Stuffography Songs of the Chessmasters of the Last Century


Песни Шахматистов Прошлого Столетия

Songs of the Chessmasters of the Last Century



by Dji and Dzhrew

Boris and Sergei Mad Socks" Kuryokhin put the Wilburizer and the Wurlitzer to English (second language of the Chessmasters of the Last Century). The resulting songs are interesting Anglo-BG artifacts, particularly for those of us who wish Radio Silence had benefitted from the wack collaborations which engendered Borya's best Russian work.

Axios begs the question: do rosaries have pages? It's pleasantly choral and a little catchy, mostly in waltz tempo but floating around—Dave Brubeck would either puke or be impressed (or both). The tchooometer, pronounced choo-'ah-meh-ter, reads in at 4 out of ten. This is a good thing, since we like random buzzes, clicks and tchoos. The mumblometer reads in at about seven (just above the average 80's Dylan concert reading).

"Axios" sounds like it could have been on Black Rose..., particularly the "I can talk with you/I can walk with you/ All throughout your life [e.g. 3:12 before the end of the song]" melody (which is repeated exactly in some munchkin song on Black Rose, I do believe). If you like Black Rose and want to pad out a disc you're burning with mots (i.e. more of the same), давай. That goes for the other three songs, too.

Glimpses of You channels George Harrison (ten years before his death: It was quite a channeling) through a Wilburizer canal. It has the whump-whump-whump-whump rhythm, distant reverb, and plunging organ chords musicians usually pull out when they want to get the Rock out, dudes... or pop outword "beatlesque" applied to their work. Dzhrew describes the vocals as Murmur-Stipe singing in a Beatlesetto with his nostrils pinched together. Kuryokhin must have gotten a new synthesizer with the Sgt. Перец expansion card. Pink Floyd-ish, too.

The English is especially unintelligible here (an 8 or 9 on the mumblometer) which might be another reason why Dji really enjoyed it. Or maybe he's just a sucker for the Wilburizer (ya think?). The tchoo-ometer reads a paltry two, but it's still Dji's favorite of the four cuts.

Law of Induction begins with the riff which held up this mini-album's release for ten years. Although a rare display of shame by all involved parties has kept it out of the media, the delay resulted from a riff theft lawsuit—Boris and Kuryokhin vs. Alla Pugacheva. At one point, Bodhisattva fave Johanna Stingray sued all parties involved (plus an unnamed Moscow hair dye specialist) claiming the riff was her own invention. But in our opinion the disputed riff is so routine and blase as to be not worth fighting over—we will give an honorary Patent, Trademark and Lingham Office award to the first reader who can find the same riff in an earlier song in a non-Stingray, non-Pugacheva source—there is no way any of them made the riff up. Pugacheva may have made up the corny synthesizer effect with which the riff is played, but we don't think that counts for much in the world of authorship.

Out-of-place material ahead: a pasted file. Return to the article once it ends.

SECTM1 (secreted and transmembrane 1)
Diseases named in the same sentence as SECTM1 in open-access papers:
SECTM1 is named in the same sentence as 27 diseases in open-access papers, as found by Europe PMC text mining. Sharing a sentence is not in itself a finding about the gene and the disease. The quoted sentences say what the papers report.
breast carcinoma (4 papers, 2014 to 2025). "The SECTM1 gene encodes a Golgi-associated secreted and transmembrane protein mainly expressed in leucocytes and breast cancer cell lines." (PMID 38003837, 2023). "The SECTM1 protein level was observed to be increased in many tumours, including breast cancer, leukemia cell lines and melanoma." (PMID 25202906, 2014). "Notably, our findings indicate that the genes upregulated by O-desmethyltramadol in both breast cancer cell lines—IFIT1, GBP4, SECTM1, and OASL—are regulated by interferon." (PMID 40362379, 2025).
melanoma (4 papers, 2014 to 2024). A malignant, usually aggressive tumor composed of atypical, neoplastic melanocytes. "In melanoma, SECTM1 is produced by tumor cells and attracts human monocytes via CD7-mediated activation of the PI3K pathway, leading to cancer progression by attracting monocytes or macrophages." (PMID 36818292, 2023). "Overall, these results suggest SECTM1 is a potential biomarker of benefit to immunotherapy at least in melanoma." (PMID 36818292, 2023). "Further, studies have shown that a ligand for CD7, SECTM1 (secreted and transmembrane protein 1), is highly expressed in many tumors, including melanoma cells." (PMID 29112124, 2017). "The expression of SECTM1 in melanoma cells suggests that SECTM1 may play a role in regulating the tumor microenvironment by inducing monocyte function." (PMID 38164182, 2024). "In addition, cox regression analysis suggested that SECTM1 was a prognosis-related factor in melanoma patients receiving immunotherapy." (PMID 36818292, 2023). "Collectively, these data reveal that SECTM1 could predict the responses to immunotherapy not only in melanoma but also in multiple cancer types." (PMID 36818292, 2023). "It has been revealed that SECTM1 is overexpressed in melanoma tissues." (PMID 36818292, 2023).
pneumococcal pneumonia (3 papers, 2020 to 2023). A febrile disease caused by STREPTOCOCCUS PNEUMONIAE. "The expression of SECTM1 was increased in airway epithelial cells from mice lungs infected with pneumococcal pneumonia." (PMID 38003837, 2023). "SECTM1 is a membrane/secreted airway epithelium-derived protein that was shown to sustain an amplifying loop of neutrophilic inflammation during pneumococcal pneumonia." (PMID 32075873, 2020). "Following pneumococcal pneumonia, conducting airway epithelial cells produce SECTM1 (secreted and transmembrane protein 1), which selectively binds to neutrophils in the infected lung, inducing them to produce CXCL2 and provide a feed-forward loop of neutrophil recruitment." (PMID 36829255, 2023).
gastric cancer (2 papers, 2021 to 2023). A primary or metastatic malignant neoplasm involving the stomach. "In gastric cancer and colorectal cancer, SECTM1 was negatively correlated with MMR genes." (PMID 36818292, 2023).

But don't let the scandalous riff keep you away. This song features the low rumbles, buzzes, clicks, whirrs, and tchoo-like sounds which should be required BY LAW in any Boris/Kuryokhin collaboration. The tchoo-ometer wavers between 4 and 7, then skips to a full 11 near the end, when Kuryokhin takes an old model Star Trek phaser solo. They have acquired flanger technology. Once you throw in the squeaks and the subsonics, even the "Alla Stingray" lick becomes a torturous delight. Sort of. If the mumblometer had registered a little higher than three or four, this song would've truly laid down the law.

The first few bars of Opera Backwards remind us of "Beat It" (M. Jackson). Since it's a synthesizer, it's a little annoying, but Kuryokhin is pretty good at the layering technique of having one riff/theme grow as another fades away (cf. Lush, Slowdive—who do the same with fed-back guitars; The Orb does it more electronically). Pick a "boop-boop-boop" or a "munga-munga-munga-munga" in the post-lyrics section of the song and focus on it as it grows and fades away—it's the stoned mind that best appreciates this layered architecture, so maybe it's a good idea to have a few words with Master Ja (who gives us All) before diving into this tune.

You Ramses haters out there might note that it sounds like an outtake from everybody's least favorite mainstream Akvarium album (except Dji's) both in its reliance on riff repetition and in its longdrawnoutedness.

In sum: This mini-album provides a visceral illustration of the "Bodhisattva" rating. Although the songs are significantly more listenable than The One-Track, they definitely have that strong dose of wack which characterizes Kuryokhin/Boris projects. If you hate "tchooooo!" you'll hate these songs. Dzhrew recommends these as the first step into the larger world of Kuryokhin + Boris and suggests that if you can stand these tracks, check out the One-Track. Dji thinks that's a tad ambitious. If you can stand these, buy the One-Track and keep it in your laundry pile for awhile. If you find that your clothes come out of the dirty laundry pile clean and fresh, listen to the One-Track.

Meanwhile, if you're a student of the Anglo-BG experience, you may find that this tiny offering gives you a sideways, backwards, upside-down and obscured glance at what Boris might do in English under the right circumstances. We enjoyed it. And we take this opportunity to again voice our plea for Boris and Ded to work with various Akvarium luminaries to produce songs in English, Russian, Tibetan, and Lhar...under the guidance of Brian Eno.